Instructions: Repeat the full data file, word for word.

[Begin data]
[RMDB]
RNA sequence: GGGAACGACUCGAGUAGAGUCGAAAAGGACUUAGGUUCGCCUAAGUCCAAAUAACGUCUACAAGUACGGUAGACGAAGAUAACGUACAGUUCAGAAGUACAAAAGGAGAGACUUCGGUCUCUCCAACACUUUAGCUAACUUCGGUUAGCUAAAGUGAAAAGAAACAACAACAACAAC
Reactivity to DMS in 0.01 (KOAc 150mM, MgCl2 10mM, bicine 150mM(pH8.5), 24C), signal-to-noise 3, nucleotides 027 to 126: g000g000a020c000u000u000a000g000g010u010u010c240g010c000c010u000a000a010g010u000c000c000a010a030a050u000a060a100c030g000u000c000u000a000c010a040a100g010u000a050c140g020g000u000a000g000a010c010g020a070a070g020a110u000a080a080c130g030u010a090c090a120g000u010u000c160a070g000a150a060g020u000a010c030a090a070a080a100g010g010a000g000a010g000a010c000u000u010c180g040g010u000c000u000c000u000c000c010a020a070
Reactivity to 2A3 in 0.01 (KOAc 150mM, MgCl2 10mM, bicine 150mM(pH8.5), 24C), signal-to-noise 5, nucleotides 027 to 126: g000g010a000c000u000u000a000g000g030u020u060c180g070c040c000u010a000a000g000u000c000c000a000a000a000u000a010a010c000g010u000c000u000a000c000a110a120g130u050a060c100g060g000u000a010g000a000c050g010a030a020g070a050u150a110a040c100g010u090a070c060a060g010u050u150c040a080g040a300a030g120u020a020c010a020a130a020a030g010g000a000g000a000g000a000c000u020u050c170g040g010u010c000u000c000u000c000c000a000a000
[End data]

[RMDB]
RNA sequence: GGGAACGACUCGAGUAGAGUCGAAAAGGACUUAGGUUCGCCUAAGUCCAAAUAACGUCUACAAGUACGGUAGACGAAGAUAACGUACAGUUCAGAAGUACAAAAGGAGAGACUUCGGUCUCUCCAACACUUUAGCUAACUUCGGUUAGCUAAAGUGAAAAGAAACAACAACAACAAC
Reactivity to DMS in 0.01 (KOAc 150mM, MgCl2 10mM, bicine 150mM(pH8.5), 24C), signal-to-noise 3, nucleotides 027 to 126: g000g000a020c000u000u000a000g000g010u010u010c240g010c000c010u000a000a010g010u000c000c000a010a030a050u000a060a100c030g000u000c000u000a000c010a040a100g010u000a050c140g020g000u000a000g000a010c010g020a070a070g020a110u000a080a080c130g030u010a090c090a120g000u010u000c160a070g000a150a060g020u000a010c030a090a070a080a100g010g010a000g000a010g000a010c000u000u010c180g040g010u000c000u000c000u000c000c010a020a070
Reactivity to 2A3 in 0.01 (KOAc 150mM, MgCl2 10mM, bicine 150mM(pH8.5), 24C), signal-to-noise 5, nucleotides 027 to 126: g000g010a000c000u000u000a000g000g030u020u060c180g070c040c000u010a000a000g000u000c000c000a000a000a000u000a010a010c000g010u000c000u000a000c000a110a120g130u050a060c100g060g000u000a010g000a000c050g010a030a020g070a050u150a110a040c100g010u090a070c060a060g010u050u150c040a080g040a300a030g120u020a020c010a020a130a020a030g010g000a000g000a000g000a000c000u020u050c170g040g010u010c000u000c000u000c000c000a000a000